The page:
Ending a storied chapter in Silicon Valley history, Verizon is the winning bidder for Yahoos internet business, and will pay $4.83 billion for the core of the troubled company, the two firms confirmed Monday.
The deal will be finalized in the first quarter of 2017, pending approval from shareholders and regulators. Yahoos stakes in Chinese commerce giant Alibaba and Yahoo Japan, worth about $40 billion combined, will remain with the Sunnyvale firm, which will be renamed as a registered investment company.
Yahoo CEO Marissa Mayer said in a conference call Monday she would stay on through the transition.
Yahoo is a company that has changed the world, and will continue to do so through this combination with Verizon and AOL, Mayer said. Yahoo and AOL popularized the internet, email, search and real-time media. Its poetic to be joining forces with AOL and Verizon as we enter our next chapter focused on achieving scale on mobile.
Mayer, if ultimately let go by Verizon, would reap a $55 million golden parachute, according to a Securities and Exchange Commission filing.
Verizon was not the highest bidder, Yahoo board member Tom McInerney said.
Verizons transaction was the one that was the best for shareholders, McInerney said.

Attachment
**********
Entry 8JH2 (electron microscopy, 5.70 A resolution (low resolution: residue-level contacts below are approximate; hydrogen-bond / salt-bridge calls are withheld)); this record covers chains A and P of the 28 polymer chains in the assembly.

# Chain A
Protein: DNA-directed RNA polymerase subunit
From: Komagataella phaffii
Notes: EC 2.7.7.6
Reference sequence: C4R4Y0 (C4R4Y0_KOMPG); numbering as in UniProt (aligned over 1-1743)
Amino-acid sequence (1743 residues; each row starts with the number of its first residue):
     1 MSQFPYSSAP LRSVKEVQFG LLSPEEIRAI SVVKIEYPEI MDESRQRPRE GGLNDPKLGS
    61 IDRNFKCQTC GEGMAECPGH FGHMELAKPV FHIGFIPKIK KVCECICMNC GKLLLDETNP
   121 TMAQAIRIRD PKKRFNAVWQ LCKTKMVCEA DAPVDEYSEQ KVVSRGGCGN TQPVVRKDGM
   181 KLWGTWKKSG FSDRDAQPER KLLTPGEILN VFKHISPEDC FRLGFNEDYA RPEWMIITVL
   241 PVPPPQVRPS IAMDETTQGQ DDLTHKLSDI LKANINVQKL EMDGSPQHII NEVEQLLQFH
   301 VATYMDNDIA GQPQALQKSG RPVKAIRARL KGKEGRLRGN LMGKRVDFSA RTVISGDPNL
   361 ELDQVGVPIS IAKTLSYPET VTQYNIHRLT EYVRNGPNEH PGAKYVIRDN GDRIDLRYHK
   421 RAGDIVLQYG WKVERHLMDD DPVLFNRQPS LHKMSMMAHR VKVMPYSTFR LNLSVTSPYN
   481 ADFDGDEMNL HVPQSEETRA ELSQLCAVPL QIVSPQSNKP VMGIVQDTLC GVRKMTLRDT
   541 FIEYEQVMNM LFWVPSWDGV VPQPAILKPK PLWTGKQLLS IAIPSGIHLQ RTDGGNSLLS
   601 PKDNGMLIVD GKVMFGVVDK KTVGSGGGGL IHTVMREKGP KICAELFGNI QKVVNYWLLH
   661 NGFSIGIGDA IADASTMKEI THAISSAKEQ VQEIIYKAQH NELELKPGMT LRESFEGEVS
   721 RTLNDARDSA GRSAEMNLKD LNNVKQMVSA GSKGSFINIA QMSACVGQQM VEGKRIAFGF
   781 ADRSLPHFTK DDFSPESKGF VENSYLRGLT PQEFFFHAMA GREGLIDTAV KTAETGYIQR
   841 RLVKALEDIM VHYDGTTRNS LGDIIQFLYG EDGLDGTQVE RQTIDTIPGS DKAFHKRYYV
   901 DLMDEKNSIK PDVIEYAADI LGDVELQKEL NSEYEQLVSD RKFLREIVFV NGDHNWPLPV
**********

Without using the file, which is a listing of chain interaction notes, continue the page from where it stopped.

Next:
Verizon will receive all of the Sunnyvale companys real estate holdings, Yahoo chief financial officer Ken Goldman said, but a collection of patents described by Yahoo as non-core will stay with Yahoo.
Officials with Verizon, which bought digital media company AOL last year for $4.4 billion, said the purchase of Yahoo will create a major new player in digital advertising, and boost ad revenue. Combining Verizon, AOL and Yahoo will create a new powerful competitive rival in mobile media, and an open, scaled alternative offering for advertisers and publishers, said AOL CEO Tim Armstrong.
The sale proceeds, minus money needed to operate Yahoo until the deal closes, plus $7.7 billion Yahoo has in cash, will be returned to shareholders, McInerney said.
The sale caps five months of speculation about the fate of the once-mighty tech icon and highlights the dramatic fall of a company that had a market capitalization of more than $125 billion during the dot com boom.